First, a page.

Dale was ably supported by Giorgina Germanou’s traditional sets, which, although simple, were colorful and functional and successfully distinguished between the 18th and 19th century scenes. It was her costume designs, however, which she fashioned to reflect the protagonists’ social positions, roles and characters, that really impressed. While this was clearly the case with Zambinella’s wide white dress with feathered headdress and his bright yellow dress with matching head ornamentation, it was equally so for other characters; for example, Balzac was dressed in a fairly boring, sedate costume that reflected his largely unanimated disposition, and Sarrasine was dressed as one would expect of a bohemian artist.

“Sarrasine” includes 15 rejected pieces that Händel initially considered for inclusion in his operas “Tamerlano,” “Agripinna,” “Ottone,” “Floridante,” “Giulio Cesare,” Amadigi di Gaula” and “La Lucrezia,” comprising eight arias, two duets, one chorus, two passages of accompanied recitative, an arioso, and the Embassy symphony (HWV 57), which he rejected from his oratorio “Samson.” Petrou wove these pieces into Dale’s text, along with other numbers from Handel’s operas, instrumental and vocal works, including ten pieces in an alternative form from his operas “Ottone,” “Floridante,” “Alessandro,” “Atlanta,” “Scipione,” “Admeto” and “Alcina.”

Petrou Gives the Baroque a Contemporary Makeover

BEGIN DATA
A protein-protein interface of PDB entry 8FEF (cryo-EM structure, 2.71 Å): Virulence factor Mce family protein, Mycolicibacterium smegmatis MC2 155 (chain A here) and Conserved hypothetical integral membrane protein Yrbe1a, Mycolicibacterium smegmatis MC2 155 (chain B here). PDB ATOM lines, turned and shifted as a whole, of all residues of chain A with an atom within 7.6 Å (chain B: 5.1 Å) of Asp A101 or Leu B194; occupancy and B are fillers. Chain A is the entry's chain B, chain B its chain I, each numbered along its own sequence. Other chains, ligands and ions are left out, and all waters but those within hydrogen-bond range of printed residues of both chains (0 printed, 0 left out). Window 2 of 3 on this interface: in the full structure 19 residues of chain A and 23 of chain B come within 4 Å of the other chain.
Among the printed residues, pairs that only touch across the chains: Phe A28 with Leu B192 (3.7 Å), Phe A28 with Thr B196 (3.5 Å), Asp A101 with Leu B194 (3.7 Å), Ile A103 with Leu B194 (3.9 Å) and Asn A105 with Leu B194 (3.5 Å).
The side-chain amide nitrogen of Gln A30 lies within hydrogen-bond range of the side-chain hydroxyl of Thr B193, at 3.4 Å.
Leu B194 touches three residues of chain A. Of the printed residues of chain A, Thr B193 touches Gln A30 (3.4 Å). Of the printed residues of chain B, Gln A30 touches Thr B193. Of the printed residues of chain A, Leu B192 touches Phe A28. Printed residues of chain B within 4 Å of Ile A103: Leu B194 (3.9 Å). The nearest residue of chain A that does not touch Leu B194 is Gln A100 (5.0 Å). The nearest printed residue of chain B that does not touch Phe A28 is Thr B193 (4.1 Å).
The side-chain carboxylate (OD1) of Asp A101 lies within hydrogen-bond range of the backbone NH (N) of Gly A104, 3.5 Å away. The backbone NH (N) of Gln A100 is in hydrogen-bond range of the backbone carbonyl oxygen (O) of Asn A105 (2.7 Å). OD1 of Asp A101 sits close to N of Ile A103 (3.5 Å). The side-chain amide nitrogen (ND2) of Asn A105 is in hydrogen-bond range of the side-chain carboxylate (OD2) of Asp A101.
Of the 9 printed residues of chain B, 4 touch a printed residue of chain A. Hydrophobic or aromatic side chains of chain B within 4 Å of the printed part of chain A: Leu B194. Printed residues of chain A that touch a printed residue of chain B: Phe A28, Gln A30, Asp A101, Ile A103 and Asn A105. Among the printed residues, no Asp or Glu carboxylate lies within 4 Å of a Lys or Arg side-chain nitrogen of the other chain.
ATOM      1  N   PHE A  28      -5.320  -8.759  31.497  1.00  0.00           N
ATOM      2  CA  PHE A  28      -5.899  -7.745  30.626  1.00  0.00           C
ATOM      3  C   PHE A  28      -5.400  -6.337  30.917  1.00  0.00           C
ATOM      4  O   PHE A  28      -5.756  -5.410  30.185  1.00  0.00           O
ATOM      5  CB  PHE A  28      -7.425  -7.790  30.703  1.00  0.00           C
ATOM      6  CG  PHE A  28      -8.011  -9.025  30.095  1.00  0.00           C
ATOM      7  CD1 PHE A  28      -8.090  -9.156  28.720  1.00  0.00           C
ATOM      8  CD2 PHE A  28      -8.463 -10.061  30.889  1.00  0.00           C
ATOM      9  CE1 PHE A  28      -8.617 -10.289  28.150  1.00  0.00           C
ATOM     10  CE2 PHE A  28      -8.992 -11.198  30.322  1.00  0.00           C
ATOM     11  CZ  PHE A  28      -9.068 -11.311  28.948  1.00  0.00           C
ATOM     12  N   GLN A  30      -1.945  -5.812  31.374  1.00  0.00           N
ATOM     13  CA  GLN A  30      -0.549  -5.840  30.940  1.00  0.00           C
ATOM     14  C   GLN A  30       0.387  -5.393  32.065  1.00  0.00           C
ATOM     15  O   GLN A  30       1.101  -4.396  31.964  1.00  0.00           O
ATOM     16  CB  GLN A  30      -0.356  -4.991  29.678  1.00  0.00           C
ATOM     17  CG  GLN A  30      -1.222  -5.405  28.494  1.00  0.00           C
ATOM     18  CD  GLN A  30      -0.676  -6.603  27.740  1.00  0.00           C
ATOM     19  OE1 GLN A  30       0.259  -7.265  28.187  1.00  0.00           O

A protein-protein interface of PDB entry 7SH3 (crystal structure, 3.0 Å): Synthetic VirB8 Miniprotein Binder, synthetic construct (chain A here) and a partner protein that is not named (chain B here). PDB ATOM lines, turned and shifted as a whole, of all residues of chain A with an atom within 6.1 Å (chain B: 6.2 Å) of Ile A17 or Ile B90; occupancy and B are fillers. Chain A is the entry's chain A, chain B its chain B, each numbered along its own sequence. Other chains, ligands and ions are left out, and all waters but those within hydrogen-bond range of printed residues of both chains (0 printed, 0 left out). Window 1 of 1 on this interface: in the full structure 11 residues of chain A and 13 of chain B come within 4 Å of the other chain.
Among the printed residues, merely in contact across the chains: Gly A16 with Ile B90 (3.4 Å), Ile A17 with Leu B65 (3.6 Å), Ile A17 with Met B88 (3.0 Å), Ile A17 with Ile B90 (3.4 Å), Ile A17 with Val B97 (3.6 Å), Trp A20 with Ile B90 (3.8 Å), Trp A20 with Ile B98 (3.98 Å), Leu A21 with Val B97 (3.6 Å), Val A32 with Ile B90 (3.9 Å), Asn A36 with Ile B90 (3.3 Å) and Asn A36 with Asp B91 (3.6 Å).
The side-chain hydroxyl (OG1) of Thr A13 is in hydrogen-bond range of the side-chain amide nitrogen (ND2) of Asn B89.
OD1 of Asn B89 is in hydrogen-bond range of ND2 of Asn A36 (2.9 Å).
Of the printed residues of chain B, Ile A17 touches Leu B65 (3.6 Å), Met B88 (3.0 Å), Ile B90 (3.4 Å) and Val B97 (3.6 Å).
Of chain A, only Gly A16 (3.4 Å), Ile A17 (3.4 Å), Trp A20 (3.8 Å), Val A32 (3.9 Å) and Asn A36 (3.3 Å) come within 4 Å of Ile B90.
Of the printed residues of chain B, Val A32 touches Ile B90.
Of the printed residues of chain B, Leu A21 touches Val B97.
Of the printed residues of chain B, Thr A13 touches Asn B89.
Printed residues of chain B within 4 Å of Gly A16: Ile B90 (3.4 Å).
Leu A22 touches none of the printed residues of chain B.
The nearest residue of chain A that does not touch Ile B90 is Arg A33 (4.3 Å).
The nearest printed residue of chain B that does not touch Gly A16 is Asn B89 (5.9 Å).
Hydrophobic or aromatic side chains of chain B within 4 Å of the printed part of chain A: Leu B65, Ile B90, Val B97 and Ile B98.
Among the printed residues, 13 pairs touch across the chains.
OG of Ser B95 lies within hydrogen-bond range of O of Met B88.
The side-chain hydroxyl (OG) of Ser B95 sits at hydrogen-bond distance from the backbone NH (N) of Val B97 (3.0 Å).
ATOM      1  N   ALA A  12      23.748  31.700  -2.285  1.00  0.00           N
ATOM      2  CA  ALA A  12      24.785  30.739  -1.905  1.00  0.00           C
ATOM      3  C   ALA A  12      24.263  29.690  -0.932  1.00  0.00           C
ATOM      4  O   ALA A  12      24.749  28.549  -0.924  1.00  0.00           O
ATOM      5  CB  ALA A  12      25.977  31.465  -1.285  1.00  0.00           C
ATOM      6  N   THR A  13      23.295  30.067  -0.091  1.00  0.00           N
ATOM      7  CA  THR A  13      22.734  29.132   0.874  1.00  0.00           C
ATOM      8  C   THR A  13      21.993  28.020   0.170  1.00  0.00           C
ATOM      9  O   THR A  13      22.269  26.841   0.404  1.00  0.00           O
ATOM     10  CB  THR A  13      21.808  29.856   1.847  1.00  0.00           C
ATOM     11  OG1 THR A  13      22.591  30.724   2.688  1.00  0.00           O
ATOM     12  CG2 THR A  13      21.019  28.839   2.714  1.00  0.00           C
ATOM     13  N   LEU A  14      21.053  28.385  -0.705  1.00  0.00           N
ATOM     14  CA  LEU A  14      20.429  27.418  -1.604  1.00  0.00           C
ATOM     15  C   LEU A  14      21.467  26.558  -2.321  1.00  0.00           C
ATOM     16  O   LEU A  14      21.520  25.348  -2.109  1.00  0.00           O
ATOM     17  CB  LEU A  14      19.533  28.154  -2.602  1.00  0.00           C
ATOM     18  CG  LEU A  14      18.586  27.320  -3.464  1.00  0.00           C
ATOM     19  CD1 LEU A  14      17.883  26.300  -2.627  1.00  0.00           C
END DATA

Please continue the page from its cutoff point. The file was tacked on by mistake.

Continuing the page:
In part, Petrou structured the pasticcio in the typical baroque form with musical numbers separated by recitatives, although he did give himself a fair degree of leeway, so that frequently an aria was followed by another aria, a duet, or a musical interlude. He also used instrumental numbers more freely than would be considered the norm; his “Concerto grosso op. 6 Nr. 8” was used as a recurring motif, as was his aria “Lascia la Spina” from “Il Trionfo del tempo e del Disinganno” to bind the work together. It proved to be an interesting and fast-moving composition, although, at times, the lack of dry recitatives meant that the music felt as if it were careering forward without the usual balance one would normally expect from an opera by Händel and gave the impression that the inclusion of as much rejected and alternative musical material as possible took precedence over dramatic or formal considerations. Petrou also composed some additional material to support the recitatives, sometimes with a modern twist, with sliding strings and rumbling sounds, which gave the work an eerie feeling. Rather than get distracted by how far “Sarrasine” matches up to other operas of the baroque period, it is more satisfying if viewed as a contemporary work, even if it does rest firmly upon Händel’s music.